I have no reason to assume that R. Kook is speaking about the messianic era, since he does not mention this, instead writing about the “far off future”. Had he intended the messianic era, he would have said so. What this means is that when the Jews are once again dwelling in their land there is a possibility for the revival of a living halakhah, by means of a Sanhedrin which would create derashot. See, e.g., these two sentences, where he responds to suggestions by those living in Europe to alter halakhah. He insists that no changes in halakhah can take place at present, but it is significant that he does not mention the messianic era (and note the positive way he describes the רגש of the advocates of halakhic change). In other words, while haredim push off all such talk to the messianic era, R. Kook is not bound by such conservatism and could imagine halakhic change via a Sanhedrin in the pre-messianic era as well.

אבל הרוצה לדחוק את הקץ, ולהתנהג בדרישות שאנו חייבים ויכולים לקיימן רק בהיותינו בבית חיינו, גם לעת פזורינו ודלדולינו, ופורץ גדר של המרכז הלאומי הנשגב, התלמוד וחתימתו, בשביל קורת רוח של חיי שעה ודרישת אסתתיקא זמנית, הוא מחליף עולם קיים בעולם עובר בכלל האומה ומביא אנדרולומוסיא לעולם

ידעתי אמנם שהדעה הנשאה הזאת תוכל להיות למפגע לקלי דעת החפצים לדחוק את הקץ ורודפים את העתיד הרחוק בלא זמנו, אלה הם השועלים המחבלים, שאף שהרגשתם היא הרגשה רוממה ונעלה, אבל רוחם אינו רוח שוקט הראוי לכל איש ישר היודע את אשר לפניו

The future Sanhedrin will be able not only to overturn talmudic halakhot, but it will also be able uproot Torah laws if it finds it necessary. R. Kook further tells us that if the Sanhedrin is able to change our understanding of a biblical law by means of a derashah, it is not even to be regarded as an “uprooting.” It is by means of derashot that the Sanhedrin would be able to permanently alter the way of Torah observance. Consider for example the matter of women not being accepted as witnesses for certain matters. Rather than using apologetics to explain this to contemporary women, R. Kook’s approach allows people to say that indeed, this can be changed by a future Sanhedrin by means of a new derashah, but that today there can be no change since we do not have the mechanism to do so. The matter is thus turned into a technical problem rather than an ideological one.[11]

R. Kook also elaborates on the idea that the closing of the Talmud was a historical phenomenon brought on by the difficulties of the galut. But the Jewish people only accepted such a closure until the time that they returned to their land and the nation was once again rejuvenated.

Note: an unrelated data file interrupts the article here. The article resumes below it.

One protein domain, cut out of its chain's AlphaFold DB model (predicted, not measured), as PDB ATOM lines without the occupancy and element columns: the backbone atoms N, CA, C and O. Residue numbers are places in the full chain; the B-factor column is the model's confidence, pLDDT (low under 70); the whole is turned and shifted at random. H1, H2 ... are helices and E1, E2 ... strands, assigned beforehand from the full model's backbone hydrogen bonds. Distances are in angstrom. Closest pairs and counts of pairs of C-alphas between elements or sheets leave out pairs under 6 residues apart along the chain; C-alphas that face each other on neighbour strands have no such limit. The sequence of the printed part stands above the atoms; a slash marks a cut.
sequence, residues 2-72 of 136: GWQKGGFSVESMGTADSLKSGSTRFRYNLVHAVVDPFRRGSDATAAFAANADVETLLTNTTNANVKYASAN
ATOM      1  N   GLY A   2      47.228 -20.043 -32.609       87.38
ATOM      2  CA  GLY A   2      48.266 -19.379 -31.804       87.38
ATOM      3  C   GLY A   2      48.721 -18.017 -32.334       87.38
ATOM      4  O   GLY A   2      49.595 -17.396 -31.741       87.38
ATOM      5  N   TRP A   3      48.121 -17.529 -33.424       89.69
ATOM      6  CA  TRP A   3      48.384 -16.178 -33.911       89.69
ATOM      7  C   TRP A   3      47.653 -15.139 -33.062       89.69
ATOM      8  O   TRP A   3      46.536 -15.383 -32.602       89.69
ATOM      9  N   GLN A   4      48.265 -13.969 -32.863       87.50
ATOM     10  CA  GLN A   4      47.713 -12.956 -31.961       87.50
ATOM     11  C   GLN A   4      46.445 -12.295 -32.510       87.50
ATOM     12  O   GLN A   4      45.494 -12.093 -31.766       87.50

Chapter 13 of Li-Nevokhei ha-Dor can stand alone as an essay. It is a very important statement of how R. Kook understood Jewish law, and I hope someone will translate it into English. I think what R. Kook was talking about is the same thing later advocated by R. Eliezer Berkovits, although I am not claiming that R. Kook would have supported Berkovits’ ideas as practical in our time. However, the concept that Berkovits was speaking about, of an Eretz Yisrael halakhah, is exactly what R. Kook had in mind.[12]

If this wasn’t enough, R. Kook has more to say in chapter 13. He discusses how the great stress on Talmud study in recent centuries has brought much that is positive to the Jewish people. However, he also notes the downside of this single-minded focus on Talmud study, a criticism that (for those who accept it) would be even more applicable in our day. He says that this focus on Talmud study has led to a weakness of the body for many students, a point already known from Orot. He also states that the Talmud-only curriculum has led people to be unaware of those secular studies that are indeed essential.[13]

חסרון המדעים הנחוצים לאדם באשר הוא אדם

Most interesting, however, is the additional problem R. Kook sees with the exclusive focus on Talmud study. He says that it has led to ethical problems, problems that arise when people spend their time focused only on halakhic details without seeing the broader picture, that of the heart which cannot be encompassed in halakhic details but only in a broad ethical vision.

וגם חסרונות מוסריים שבאו לרגלי התיחדות העסק השכלי רק בפרטי ודקדוקי הלכות מאין שם לב לרגשי לב והגיוני מוסר כלליים

R. Kook is quick to point out that it is not the study of Talmud per se that is responsible for the problem he mentions, but rather the single-minded focus on Talmud to the exclusion of all else, meaning that there is no room for secular studies, physical exercise, and exposure to the larger ethical teachings of the Torah.

אמנם כל המגרעות האלה לא באו לנו מצד השקידה על למוד התלמוד וקיומו, כי אם מצד ההפרזה הקיצונית על שלא הנחנו מקום לחלקי החינוך האחרים להכשרת החכמות והמדעים, לחוזק הגוף, להרחבת הדעה וההגיון המוסרי שבתורה, שעל זה כבר צוחו גם כן גדולי הדורות, ומקוצר רוח לא היה להם שומע

For good measure R. Kook adds that extremism, be it in actions or beliefs, is always bad for us.

והנטיה הקיצונית היא לעולם מכאבת בנו כל חלקה טובה, הקיצוניות בחינוך ובמעשים וכמו כן הקיצוניות בדעות

I will continue with more from Li-Nevokhei ha-Dor in future posts, but for now I would like to add one more comment about R. Kook. At least one reader is upset that I haven’t focused on R. Kook’s halakhic and talmudic writings, as he thinks that this is the main aspect of R. Kook, while his philosophical writings were only done on the side, as it were. This exact same point has been made with regard to R. Soloveitchik. That is, people have criticized certain academics for portraying the Rav as primarily a philosopher for whom his talmudic studies were a secondary element. In this case the criticism is certainly correct, as when it came to the Rav his talmudic studies were the main focus and it was his philosophical writings that were secondary.